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The Perspective of American Agriculture

Outline of Remarks by Monte B. Lake

1. The Genesis of AgJOBS: The Need for an Adequate Legal Workforce

* The Illegal Immigration Reform and Immigrant Responsibility Act of 1996

* DOL Surveys Showing a Largely Undocumented Agricultural Workforce

* Social Security Administration Mismatch Letters

* Ongoing efforts to enact mandatory electronic employment authorization verification and enhance employer sanctions penalties

* RICO Lawsuits

2. Agriculture’s H-2A Reform (Guest Worker) Proposals 1996-2000

* Substantive Objectives of Guest Worker Legislation

* Politics of Guest Worker Legislation

* Emergence of Earned Adjustment of Status Legislation

3. Major Components of AgJOBS Legislation (S. 1645 and H.R. 3142)

Earned Adjustment of Status

* Retaining experienced agricultural workers

* Providing a transition to eventual expanded usage of the H-2A program

* Lessons learned from the SAW program: addressing amnesty and limiting fraud

H-2A Reform

* Simplifying and Expediting the Process for the Application for and Approval of the Admission of Foreign Workers

* Establishing a Reasonable and Affordable Wage Rate

* Avoiding Needless and Costly Litigation While Protecting the Interests of U.S. and Foreign Workers

4. Expected Impacts

* Stabilization of the agricultural work force

* Providing agricultural employers reasonable access to a legal workforce under circumstances where the government increases employers sanctions enforcement and/or enacts additional legislation targeting employers and aliens and expanding work place penalties

* Gradual expansion of the use of a reformed H-2A program

* Substantial decrease in illegal migration into U.S. agricultural jobs

* Enhanced competitiveness of labor intensive agriculture with foreign producers

* Establishment of a model for broader immigration reform in other industries

* Opportunity for increased future collaboration and communication between agricultural and worker interests developed through common interests in enactment and implementation of the AgJOBS legislation

S. 1645 and H.R. 3142

Summary of Significant Provisions
September 2003

Title I– Adjustment of Agricultural Workers to Temporary and Permanent Resident Status

Title I establishes a program whereby agricultural workers in the United States who lack authorized immigration status but who can demonstrate that they have worked 100 or more days in a 12 consecutive month period during the 18-month period ending on August 31, 2003 can apply for adjustment of status. Eligible applicants would be granted temporary resident status. If the farmworker performs at least 360 work days of agricultural employment during the six year period ending on August 31, 2009, including at least 240 work days during the first 3 years following adjustment, and at least 75 days of agricultural work during each of three 12-month periods in the six years following adjustment to temporary resident status, the farmworker may apply for permanent resident status.

During the period of temporary resident status the farmworker is employment authorized, and can travel abroad and reenter the United States. Workers adjusting to temporary resident status may work in non-agricultural occupations, as long as their agricultural work requirements are met. While in temporary resident status, workers may select their employers and may switch employers. During the period of temporary resident status, the farmworker’s spouse and minor children who are residing in the United States may remain in the U.S., but are not employment authorized. The spouse and minor children may adjust to permanent resident status once the farmworker adjusts to permanent resident status. Unauthorized workers who do not apply or are not qualified for adjustment to temporary resident status are subject to removal. Temporary residents under this program who do not fulfill the agricultural work requirement or are inadmissible under immigration law or commit a felony or 3 or more misdemeanors as temporary residents are denied adjustment to permanent resident status and are subject to removal. The adjustment program is funded through application fees.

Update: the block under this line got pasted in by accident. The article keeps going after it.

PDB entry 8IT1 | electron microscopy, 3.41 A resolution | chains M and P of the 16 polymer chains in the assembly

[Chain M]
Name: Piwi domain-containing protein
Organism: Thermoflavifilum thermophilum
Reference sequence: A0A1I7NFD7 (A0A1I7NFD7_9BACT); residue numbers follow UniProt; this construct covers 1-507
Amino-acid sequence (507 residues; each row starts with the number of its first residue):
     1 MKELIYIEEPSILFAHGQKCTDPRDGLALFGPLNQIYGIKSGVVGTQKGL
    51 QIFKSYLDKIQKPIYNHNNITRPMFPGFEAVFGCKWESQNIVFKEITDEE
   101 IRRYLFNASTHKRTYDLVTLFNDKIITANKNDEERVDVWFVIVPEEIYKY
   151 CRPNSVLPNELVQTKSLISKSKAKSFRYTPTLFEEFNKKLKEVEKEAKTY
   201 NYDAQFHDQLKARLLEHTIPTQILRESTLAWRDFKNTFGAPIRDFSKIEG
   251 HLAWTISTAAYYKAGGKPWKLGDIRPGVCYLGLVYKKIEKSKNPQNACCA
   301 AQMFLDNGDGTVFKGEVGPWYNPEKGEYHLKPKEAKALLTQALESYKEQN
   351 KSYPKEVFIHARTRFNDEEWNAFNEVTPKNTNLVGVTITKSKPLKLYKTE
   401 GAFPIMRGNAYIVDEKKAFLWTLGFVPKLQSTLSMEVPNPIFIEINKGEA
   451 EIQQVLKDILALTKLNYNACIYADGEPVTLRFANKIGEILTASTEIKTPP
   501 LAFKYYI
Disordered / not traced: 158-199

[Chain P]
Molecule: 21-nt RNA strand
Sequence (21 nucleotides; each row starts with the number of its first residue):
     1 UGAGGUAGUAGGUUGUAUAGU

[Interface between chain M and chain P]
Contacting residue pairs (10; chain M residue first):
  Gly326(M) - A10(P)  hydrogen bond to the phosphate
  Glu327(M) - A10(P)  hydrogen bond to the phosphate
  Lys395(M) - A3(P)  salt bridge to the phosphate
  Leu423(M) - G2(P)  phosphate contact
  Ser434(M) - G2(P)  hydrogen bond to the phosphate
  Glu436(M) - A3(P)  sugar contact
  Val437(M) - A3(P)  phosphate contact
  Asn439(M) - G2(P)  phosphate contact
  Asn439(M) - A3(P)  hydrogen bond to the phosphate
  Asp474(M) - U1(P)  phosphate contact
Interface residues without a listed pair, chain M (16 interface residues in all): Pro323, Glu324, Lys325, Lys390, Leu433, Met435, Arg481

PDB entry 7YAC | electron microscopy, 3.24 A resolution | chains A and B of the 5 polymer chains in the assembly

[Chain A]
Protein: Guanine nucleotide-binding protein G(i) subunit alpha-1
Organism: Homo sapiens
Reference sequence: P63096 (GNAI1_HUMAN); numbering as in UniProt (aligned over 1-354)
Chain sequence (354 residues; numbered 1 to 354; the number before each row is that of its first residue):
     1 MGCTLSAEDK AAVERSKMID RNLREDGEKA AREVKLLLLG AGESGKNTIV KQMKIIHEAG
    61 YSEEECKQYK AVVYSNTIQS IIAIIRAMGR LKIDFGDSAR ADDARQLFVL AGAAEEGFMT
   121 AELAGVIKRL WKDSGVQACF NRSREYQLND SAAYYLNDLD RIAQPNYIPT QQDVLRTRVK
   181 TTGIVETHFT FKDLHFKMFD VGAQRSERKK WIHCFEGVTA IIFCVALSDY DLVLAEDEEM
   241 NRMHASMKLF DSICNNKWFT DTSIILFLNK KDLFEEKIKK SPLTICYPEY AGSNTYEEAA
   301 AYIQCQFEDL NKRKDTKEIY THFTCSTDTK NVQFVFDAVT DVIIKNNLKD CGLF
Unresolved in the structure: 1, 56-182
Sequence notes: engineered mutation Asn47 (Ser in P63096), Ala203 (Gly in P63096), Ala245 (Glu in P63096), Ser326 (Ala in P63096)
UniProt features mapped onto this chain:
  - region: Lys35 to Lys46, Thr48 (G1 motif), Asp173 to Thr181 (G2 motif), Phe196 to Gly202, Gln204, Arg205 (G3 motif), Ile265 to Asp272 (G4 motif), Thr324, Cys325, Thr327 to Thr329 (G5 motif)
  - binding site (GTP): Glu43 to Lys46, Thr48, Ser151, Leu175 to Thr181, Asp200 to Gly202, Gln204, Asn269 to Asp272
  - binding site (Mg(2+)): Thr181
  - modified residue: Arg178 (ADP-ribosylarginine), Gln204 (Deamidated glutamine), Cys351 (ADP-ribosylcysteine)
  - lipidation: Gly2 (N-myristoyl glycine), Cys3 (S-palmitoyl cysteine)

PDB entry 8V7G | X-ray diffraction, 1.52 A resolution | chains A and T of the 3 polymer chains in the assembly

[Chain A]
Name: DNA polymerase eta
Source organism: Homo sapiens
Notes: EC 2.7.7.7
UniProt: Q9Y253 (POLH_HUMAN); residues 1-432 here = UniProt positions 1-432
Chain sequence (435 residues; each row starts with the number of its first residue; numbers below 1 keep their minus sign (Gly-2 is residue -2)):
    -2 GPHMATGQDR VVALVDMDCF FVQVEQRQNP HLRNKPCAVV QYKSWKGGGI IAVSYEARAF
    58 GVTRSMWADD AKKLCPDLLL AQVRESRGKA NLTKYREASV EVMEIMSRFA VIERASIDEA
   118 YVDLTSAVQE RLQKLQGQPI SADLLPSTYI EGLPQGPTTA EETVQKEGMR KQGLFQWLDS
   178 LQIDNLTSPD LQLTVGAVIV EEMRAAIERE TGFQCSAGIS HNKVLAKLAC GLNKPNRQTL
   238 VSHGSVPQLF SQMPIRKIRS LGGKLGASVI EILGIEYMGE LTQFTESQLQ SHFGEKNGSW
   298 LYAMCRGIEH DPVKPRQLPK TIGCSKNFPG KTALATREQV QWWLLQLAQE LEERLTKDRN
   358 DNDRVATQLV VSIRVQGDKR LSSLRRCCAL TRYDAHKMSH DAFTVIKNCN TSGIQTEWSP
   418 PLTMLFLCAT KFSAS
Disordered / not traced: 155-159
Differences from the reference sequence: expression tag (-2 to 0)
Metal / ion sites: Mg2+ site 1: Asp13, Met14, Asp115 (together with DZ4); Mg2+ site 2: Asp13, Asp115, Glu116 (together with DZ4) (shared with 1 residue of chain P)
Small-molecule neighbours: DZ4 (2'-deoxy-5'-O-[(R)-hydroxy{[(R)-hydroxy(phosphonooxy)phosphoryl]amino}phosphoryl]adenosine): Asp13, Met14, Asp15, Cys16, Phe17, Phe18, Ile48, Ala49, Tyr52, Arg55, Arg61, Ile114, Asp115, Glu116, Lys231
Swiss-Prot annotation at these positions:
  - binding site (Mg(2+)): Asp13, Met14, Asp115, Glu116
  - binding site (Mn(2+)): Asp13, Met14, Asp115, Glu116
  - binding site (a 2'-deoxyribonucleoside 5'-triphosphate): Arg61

Titles II and III—Reform of the H-2A Temporary and Seasonal Agricultural Worker Program

This section modifies the existing H-2A temporary and seasonal foreign agricultural worker program. Employers desiring to employ H-2A foreign workers in seasonal jobs (10 months or less) will file an application and a job offer with the Secretary of Labor. If the application and job offer meets the requirements of the program and there are no obvious deficiencies the Secretary must approve the application. Employers must seek to employ qualified U.S. workers prior to the arrival of H-2A foreign workers by filing a job order with a local job service office at least 28 days prior to date of need and also authorizing the posting of the job on an electronic job registry.

All workers in job opportunities covered by an H-2A application must be provided with workers’ compensation insurance, and no job may be filled by an H-2A worker that is vacant because the previous occupant is on strike or involved in a labor dispute. If the job is covered by a collective bargaining agreement, the employer must also notify the bargaining agent of the filing of the application. If the job opportunity is not covered by a collective bargaining agreement, the employer is required to provide additional benefits, as follows. The employer must provide housing at no cost, or a monetary housing allowance where the Governor of a State has determined that there is sufficient migrant housing available, to workers whose place of residence is beyond normal commuting distance. The employer must also reimburse inbound and return transportation costs to workers who meet employment requirements and who travel more than 100 miles to come to work for the employer. The employer must also guarantee employment for at least three quarters of the period of employment, and assure at least the highest of the applicable statutory minimum wage, the prevailing wage in the occupation and area of intended employment, or a reformed Adverse Effect Wage Rate (AEWR). If the AEWR applies, it will not be higher than that existing on 1/01/03 and if Congress fails to enact a new wage rate within 3 years, the AEWR will be indexed to the change in the consumer price index, capped at 4% per year beginning December 1, 2006. Employers must meet specific motor vehicle safety standards.